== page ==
We've all seen references in books about WW2 of servicemen who were said to have had a "good war". The term seems to imply those soldiers - mostly officers - who spent their war years in either London or Washington, staying out of the line-of-fire and having a good time while doing so. Those are not the men who returned to their families carrying horrific images of friends being blown to pieces on beaches, the cold-blooded murder of civilians - including women and children - and bearing other traumas of war duty. These men, who suffered from what we later called "PTSD", were sent home with little or no psychological help. These are the men - and families - who Dale Maharidge looks at in his new book, "Bringing Mulligan Home: The Other Side of the Good War".
In examining these soldiers, Maharidge begins with his own father. Steve Maharidge, from an immigrant Russian family living in Cleveland, joined the Marines at 19 and after training at Parris Island, was sent to fight in the Pacific Theater. Specifically, on Guam, Guadalcanal, and, most importantly, Okinawa. He was one of the Marines sent in the invasion force on the Japanese island in the late Spring of 1945. Once on the island, as a part of "Love Company", Maharidge and his men were sent to move north on the long, skinny island, fighting Japanese soldiers for every mile. And along the battle lines were native Okinawans, civilians who were forced to leave their homes and hide in caves and hills, often being fatally displaced by Japanese soldiers. The plan was to use Okinawa as a "staging area" for the Allied invasion of the Japanese home islands, scheduled to begin on November 1, 1945.
Steve Maharidge was injured by a blast in a local tomb building. He was badly concussed - sustaining Traumatic Brain Injuries - and the effects were to change his life forever. Maharidge returned from his war-time duty a changed man. He married and had three children and spent most of his life beset by emotional rages, scaring his wife and family. He had not had these rages before he went away for training. It was the war-time "silent" wounds that affected his mind, forever.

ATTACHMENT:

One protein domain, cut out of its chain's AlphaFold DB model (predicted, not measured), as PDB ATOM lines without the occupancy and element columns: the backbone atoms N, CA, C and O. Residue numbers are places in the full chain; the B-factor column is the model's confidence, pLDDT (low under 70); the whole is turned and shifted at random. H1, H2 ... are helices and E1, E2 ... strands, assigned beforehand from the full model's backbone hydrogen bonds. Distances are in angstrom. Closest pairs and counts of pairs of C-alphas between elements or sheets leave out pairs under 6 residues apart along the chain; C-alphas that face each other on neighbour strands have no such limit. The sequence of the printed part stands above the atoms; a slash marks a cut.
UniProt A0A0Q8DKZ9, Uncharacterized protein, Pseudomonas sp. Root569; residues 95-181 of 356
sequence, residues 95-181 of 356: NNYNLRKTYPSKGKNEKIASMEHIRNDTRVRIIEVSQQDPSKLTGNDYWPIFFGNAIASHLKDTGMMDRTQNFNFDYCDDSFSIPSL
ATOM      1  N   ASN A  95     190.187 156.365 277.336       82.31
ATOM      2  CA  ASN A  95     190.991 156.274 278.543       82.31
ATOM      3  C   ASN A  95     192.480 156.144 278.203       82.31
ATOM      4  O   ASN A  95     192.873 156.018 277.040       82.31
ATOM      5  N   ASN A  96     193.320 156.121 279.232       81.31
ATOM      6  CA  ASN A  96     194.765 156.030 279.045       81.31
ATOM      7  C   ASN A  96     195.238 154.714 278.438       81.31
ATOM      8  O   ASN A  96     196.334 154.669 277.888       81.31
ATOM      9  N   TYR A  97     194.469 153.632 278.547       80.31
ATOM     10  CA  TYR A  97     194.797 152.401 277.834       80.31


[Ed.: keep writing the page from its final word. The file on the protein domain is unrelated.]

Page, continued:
Along with the wartime injuries, Steve Maharidge returned with war-time souvenirs, including pictures and documents seemingly taken off Japanese soldiers. And he brought home a picture of himself and a Marine buddy. His name was Herman Walter Mulligan and he was a young Marine from North Carolina. Mulligan was killed at about the same time Maharidge was injured and Steve Maharidge appeared to his son to feel accountable in some way for Mulligan's death. But since Steve Maharidge rarely talked about his war-time experiences, son Dale could only guess at his father's feelings about Mulligan. After Steve Maharidge died, Dale set out to investigate both his father's war and Herman Mulligan's death and burial on Okinawa.
Dale Maharidge spent ten or so years tracking down and interviewing the still-living members of "Love Company". He spoke - often repeatedly - to about 30 retired Marines, but chose to include only ten or so in the book. From these men - present on Okinawa - Maharidge was able to piece-together the details of the horrors these soldiers went through in Spring and Summer 1945, as they edged closer to the planned invasion of the Japanese home islands. After interviewing his father's fellow Marines, he traveled to Okinawa to see where his father had fought. Though the island is much different than it was in 1945, enough remained that Dale was able to piece together bits of his father's service. He visited the place his father was concussed. He also found Okinawan civilians who had lived in the area. With both the American Marines and the Okinawan civilians, he asked how they felt now - 65 years later - about the war and the "other side". The answers were often surprising and always moving. Dale Maharidge also writes briefly about the wisdom of the American Naval war planners in the PTO. He comes to some interesting conclusions about Douglas MacArthur and Chester Nimitz and their prosecution of the Pacific war.
Dale Maharidge has not written a conventional memoir about his father. Instead, it is a look at all those soldiers who, like his father, were damaged by their wartime service. And the families who were wounded along with them. An excellent book. (Oh, and he has used the term "Good War" in a different way than I did, but both are applicable to the story.)